For more information on the 60 Days of Journal Article Writing, please click here.
Day 1's assignment is so easy -- all I have to do is read pages 1-10 that precede it. I'll go read now (some of this is re-reading for me, but that never hurts when one is a Bear of Very Little Brain), and then report back.
Wow. No wonder Wendy Belcher made reading pages 1-10 the only assignment for day one. They're great pages! I learned so much about scholarly writing, and I do this for a living (note to self: never stop learning). She asks readers to do all of the written exercises, including signing a contract to commit to the work for 12 weeks (corny but effective -- I've used these before), listing common elements in my negative feelings about writing, and also listing common elements of the positive.
Negative elements for me included thinking about my dissertation committee who had expected me to publish this particular book a while ago (these memories are surprisingly visual/auditory); worries that anything I'm writing has all been done better by others; and regret for not having done more faster . . . a variation on the old refrain "What's the use? This should have been done years ago."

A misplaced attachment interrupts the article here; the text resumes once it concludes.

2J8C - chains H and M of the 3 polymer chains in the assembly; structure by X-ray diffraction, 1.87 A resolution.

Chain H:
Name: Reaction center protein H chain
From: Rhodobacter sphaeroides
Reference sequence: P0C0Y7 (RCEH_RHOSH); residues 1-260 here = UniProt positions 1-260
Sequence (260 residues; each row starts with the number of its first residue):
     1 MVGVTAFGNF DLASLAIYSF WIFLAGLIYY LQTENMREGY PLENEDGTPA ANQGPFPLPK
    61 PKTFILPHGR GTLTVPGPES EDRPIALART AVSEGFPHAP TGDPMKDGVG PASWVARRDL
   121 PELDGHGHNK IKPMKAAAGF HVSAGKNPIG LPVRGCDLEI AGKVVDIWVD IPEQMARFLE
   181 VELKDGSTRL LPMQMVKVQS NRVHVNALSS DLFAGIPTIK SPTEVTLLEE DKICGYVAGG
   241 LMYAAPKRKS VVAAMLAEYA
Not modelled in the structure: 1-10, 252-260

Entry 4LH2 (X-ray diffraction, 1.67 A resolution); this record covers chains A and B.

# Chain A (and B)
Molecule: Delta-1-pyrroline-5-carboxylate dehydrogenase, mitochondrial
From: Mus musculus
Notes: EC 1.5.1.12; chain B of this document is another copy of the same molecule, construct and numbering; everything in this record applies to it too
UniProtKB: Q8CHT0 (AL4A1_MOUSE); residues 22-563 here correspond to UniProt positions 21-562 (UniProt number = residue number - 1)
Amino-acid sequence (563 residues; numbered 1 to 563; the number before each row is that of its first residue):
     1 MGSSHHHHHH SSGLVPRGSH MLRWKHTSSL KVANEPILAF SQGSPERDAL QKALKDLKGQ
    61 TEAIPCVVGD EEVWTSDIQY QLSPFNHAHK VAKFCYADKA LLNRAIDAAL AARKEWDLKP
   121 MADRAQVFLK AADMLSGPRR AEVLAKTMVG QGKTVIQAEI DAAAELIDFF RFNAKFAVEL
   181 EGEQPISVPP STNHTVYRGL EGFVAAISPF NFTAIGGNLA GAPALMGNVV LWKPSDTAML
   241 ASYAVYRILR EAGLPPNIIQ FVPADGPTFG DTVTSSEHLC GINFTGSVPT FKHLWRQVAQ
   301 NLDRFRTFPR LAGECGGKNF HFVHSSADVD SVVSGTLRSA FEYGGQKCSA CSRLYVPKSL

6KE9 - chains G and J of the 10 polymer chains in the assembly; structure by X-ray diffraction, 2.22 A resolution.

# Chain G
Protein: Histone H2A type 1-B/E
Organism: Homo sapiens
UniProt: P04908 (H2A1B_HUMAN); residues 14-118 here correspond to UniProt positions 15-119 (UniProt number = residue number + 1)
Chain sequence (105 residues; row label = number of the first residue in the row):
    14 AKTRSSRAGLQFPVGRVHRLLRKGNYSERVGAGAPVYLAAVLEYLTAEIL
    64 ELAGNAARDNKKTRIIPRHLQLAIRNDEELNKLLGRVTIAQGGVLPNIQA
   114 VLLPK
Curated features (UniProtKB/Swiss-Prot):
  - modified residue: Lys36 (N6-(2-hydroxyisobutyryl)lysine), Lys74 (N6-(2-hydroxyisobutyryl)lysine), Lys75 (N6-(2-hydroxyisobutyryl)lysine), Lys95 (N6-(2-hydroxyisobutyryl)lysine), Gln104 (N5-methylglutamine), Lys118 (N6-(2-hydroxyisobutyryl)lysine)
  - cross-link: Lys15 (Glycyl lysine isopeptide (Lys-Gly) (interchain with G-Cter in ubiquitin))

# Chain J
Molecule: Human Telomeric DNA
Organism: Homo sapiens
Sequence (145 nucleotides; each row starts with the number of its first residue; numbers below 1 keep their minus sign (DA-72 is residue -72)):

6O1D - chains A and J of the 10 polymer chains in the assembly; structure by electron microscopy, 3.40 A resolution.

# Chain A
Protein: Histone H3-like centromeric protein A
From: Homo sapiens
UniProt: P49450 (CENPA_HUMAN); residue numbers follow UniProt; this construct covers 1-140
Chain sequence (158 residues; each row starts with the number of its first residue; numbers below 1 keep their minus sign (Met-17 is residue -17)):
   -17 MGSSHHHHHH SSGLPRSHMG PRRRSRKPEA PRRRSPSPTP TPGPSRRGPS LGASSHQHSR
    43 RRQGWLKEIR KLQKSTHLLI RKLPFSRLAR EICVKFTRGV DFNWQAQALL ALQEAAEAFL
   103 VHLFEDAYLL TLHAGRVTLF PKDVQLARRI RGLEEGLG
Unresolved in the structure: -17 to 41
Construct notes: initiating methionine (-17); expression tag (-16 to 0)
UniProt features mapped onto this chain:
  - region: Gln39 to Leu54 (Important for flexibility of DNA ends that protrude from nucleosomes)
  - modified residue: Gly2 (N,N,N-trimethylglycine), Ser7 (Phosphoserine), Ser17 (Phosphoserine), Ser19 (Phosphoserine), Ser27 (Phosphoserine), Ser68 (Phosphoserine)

Positive elements included the euphoria I feel whenever I bring a chapter in for a landing; the pleasure I take in final revisions (polishing is fun!); the sheer joy of library research; and the fact that I like this job, my life, and my chosen area of research, and that when I'm writing and publishing I experience a general sense of well-being.
I also asterisked sections that will form the basis of future posts. Some are original to Belcher and I will credit her at those times, others come from Boice (about whom I've blogged before). So far my three favorite authors about academic writing are Boice, Silvia, and Belcher, although I'm sure there will continue to be more. If you don't know who I mean by these authors, please click the book list at the upper right of this blog page for details.
Writing Your Journal Article in 12 Weeks